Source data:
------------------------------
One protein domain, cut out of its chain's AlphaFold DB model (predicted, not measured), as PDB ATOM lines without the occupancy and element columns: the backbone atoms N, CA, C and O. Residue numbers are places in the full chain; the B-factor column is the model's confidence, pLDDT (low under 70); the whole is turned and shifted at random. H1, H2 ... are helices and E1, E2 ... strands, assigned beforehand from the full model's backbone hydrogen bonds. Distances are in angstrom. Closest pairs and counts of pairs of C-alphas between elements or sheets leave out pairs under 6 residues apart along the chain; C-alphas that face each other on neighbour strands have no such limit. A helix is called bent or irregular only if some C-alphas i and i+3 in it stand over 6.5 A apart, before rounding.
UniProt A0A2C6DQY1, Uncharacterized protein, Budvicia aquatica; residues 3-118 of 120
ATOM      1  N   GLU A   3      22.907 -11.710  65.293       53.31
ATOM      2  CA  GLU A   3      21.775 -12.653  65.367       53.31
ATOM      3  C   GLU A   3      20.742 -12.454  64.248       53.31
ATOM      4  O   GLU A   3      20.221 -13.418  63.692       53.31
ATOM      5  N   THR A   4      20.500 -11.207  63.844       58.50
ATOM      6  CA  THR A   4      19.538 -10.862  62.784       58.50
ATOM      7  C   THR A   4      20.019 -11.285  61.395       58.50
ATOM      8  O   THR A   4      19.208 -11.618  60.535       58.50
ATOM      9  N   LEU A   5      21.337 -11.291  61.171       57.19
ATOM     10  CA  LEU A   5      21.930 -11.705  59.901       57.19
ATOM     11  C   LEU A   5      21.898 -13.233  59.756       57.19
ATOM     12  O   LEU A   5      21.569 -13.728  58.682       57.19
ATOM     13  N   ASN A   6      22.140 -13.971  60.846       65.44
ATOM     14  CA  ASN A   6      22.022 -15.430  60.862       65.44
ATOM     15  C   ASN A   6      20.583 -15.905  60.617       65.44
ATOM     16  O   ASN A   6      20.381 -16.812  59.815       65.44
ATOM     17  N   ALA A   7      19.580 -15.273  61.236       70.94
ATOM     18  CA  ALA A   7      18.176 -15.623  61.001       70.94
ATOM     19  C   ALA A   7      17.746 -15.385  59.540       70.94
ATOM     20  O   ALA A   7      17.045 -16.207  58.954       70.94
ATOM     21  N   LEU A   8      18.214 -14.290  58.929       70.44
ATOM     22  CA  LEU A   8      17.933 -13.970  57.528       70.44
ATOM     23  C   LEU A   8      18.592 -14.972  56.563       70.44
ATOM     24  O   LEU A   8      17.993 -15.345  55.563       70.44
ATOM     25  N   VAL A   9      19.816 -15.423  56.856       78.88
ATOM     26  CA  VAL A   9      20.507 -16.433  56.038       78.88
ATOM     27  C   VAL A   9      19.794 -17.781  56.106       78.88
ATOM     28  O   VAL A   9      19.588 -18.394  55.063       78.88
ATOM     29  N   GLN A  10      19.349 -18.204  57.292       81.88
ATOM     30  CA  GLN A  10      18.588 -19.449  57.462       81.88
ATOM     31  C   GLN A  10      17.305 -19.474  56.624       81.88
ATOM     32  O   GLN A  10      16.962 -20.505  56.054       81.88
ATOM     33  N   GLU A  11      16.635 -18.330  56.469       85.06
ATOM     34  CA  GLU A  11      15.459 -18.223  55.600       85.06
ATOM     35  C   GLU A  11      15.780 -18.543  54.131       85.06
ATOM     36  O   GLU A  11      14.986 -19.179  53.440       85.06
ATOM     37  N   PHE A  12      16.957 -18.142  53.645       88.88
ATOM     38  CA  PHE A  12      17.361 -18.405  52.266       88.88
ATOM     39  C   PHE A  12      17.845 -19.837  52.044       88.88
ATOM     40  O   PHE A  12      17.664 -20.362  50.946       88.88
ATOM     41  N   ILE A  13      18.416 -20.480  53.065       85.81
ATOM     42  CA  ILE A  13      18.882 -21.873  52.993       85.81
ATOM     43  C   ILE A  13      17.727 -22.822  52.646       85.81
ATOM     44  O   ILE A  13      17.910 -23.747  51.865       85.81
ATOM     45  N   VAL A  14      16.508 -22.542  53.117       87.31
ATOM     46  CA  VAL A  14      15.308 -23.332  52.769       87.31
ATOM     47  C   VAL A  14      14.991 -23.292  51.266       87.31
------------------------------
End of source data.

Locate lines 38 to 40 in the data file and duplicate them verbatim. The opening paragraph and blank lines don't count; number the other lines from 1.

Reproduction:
ATOM     37  N   PHE A  12      16.957 -18.142  53.645       88.88
ATOM     38  CA  PHE A  12      17.361 -18.405  52.266       88.88
ATOM     39  C   PHE A  12      17.845 -19.837  52.044       88.88